Keith, South Australia
Ciampa Produce, Keith SA
Ciampa Produce annually grows more than 12,000 tonnes of onions and has increased average yields from 80 to 111 tonnes per hectare over the past three years.
The Ciampa’s believe an important contributor has been an improved fertiliser strategy. This included the introduction of BioAgPhos® to the program in 2010 and demonstrated the value of a more consistent release of P over the growing season.
Phil Toy of BioAg, says progressive operators like Ciampa Produce are reaping the rewards of putting measurement into their business and tracking inputs, outputs and the returns from investments.
Phil Toy of BioAg with Ciampa Produce employees.
In the Ciampa Produce case, measurement to refine strategies includes routine fortnightly sap and petiole testing throughout the onion growing season.
Daniel Mead, first called on his brother Glen, director and agronomist of D&M Rural, to undertake a testing program to identify any barriers to healthy uninterrupted growth. “For quality onions supplied to a discerning national market, we seek good control of the variables in growth,” Daniel said.
“For quality onions supplied to a discerning national market, we seek good control of the variables in growth.”
“Soil and moisture conditions, plus the weather, of course come into the picture but we had been particularly interested in getting the nutrient supply right, and with Glen’s services we were able to find peaks and troughs in phosphorus.”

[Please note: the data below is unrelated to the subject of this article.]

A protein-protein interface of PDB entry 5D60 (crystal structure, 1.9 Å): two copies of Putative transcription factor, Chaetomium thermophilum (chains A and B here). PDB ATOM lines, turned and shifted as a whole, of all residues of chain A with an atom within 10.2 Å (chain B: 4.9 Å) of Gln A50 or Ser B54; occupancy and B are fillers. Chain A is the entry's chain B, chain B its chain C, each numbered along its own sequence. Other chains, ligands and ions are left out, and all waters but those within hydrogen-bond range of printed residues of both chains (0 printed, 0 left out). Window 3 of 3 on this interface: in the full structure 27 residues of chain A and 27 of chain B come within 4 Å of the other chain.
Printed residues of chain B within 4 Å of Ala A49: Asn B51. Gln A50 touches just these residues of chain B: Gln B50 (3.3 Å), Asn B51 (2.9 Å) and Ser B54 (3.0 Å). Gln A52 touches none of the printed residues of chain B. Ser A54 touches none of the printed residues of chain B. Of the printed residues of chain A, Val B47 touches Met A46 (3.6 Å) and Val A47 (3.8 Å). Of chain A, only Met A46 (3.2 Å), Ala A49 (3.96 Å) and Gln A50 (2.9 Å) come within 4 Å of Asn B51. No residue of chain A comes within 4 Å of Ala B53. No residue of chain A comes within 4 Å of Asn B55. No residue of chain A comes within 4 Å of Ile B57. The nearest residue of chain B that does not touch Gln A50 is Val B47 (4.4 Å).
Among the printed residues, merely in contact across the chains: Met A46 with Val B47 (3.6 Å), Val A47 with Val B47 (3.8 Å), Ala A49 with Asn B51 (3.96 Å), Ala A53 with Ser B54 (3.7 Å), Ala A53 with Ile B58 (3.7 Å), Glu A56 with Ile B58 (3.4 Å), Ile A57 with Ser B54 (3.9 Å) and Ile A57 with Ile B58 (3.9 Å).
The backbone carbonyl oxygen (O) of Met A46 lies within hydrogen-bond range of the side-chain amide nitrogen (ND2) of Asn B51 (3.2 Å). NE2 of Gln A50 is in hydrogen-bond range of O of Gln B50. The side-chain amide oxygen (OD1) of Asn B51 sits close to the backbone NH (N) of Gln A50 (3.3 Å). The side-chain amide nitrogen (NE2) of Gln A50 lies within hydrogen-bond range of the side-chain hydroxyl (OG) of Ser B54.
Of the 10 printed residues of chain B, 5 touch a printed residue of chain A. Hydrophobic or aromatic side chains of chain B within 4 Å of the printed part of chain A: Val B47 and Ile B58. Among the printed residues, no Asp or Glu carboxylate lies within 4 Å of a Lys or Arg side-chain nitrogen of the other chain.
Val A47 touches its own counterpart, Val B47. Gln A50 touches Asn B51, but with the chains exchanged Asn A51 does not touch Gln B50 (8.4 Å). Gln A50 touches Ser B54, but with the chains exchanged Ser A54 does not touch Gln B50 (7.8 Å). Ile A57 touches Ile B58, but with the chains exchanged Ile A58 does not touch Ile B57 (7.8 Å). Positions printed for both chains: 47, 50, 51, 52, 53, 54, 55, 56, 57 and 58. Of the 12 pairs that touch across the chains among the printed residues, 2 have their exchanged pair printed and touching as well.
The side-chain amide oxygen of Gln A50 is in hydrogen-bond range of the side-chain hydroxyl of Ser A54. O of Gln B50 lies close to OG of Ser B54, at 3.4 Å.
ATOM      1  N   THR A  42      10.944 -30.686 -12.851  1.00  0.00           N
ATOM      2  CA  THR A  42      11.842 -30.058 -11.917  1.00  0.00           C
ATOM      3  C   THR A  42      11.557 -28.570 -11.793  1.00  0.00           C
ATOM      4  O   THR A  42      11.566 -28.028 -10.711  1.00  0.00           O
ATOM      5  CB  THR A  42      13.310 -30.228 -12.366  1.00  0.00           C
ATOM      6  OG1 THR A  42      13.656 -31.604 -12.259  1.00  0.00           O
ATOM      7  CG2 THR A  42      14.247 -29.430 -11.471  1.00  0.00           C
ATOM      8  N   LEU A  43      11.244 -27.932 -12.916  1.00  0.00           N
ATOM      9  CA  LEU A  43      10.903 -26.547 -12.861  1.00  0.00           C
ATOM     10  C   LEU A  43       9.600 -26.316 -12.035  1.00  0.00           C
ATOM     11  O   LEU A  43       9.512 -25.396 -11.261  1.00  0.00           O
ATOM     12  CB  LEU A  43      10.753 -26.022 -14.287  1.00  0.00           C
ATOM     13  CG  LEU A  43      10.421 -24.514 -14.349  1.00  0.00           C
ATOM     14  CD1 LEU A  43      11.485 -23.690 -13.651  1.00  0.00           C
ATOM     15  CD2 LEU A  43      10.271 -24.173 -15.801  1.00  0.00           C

Healthy growing conditions are evident even in naturally poor soil, as indicated by the moisture band and strong root growth.
Phil Toy of BioAg shows the poor structure of soil that is largely unsuitable for cereals, yet able to support productive onion crops under irrigation and a carefully formulated nutrient program.
The previous fertiliser program for P was primarily based on superphosphate. Glen’s testing identified P levels as being very high early in the life of the onion plants, followed by significant leaching away of the nutrient to form a trough. Responding with another superphosphate application to top up meant another peak in P, followed by yet another trough.
“Introducing reactive rock phosphate, with less immediately available P, in a single early application as BioAgPhos, ironed out the peaks and troughs,” Glen said. “We’ve taken out the leaching and variability and avoided going back to the crop for another application of phosphorus.”
Although the total cost of nutrient applications has been steady at about $500 per hectare the new program, based on measurement and the tracking of responses, has meant improved performance.
Glen is satisfied regarding the agronomic benefits of BioAgPhos, and believes that while there have been several factors contributing to the improved performance, ranging from use of water retention products to soil and water management, this input is the one that can most clearly be correlated with the outcomes.
“Introducing reactive rock phosphate, with less immediately available P, in a single early application as BioAgPhos, ironed out the peaks and troughs.”
Note that while BioAgPhos has proven to be the ideal means of providing P through the length of the growing season it also provides this nutrient in the critical early stages when there is high demand for P.
Phosphorus Availability – Water soluble phosphates vs BioAgPhos
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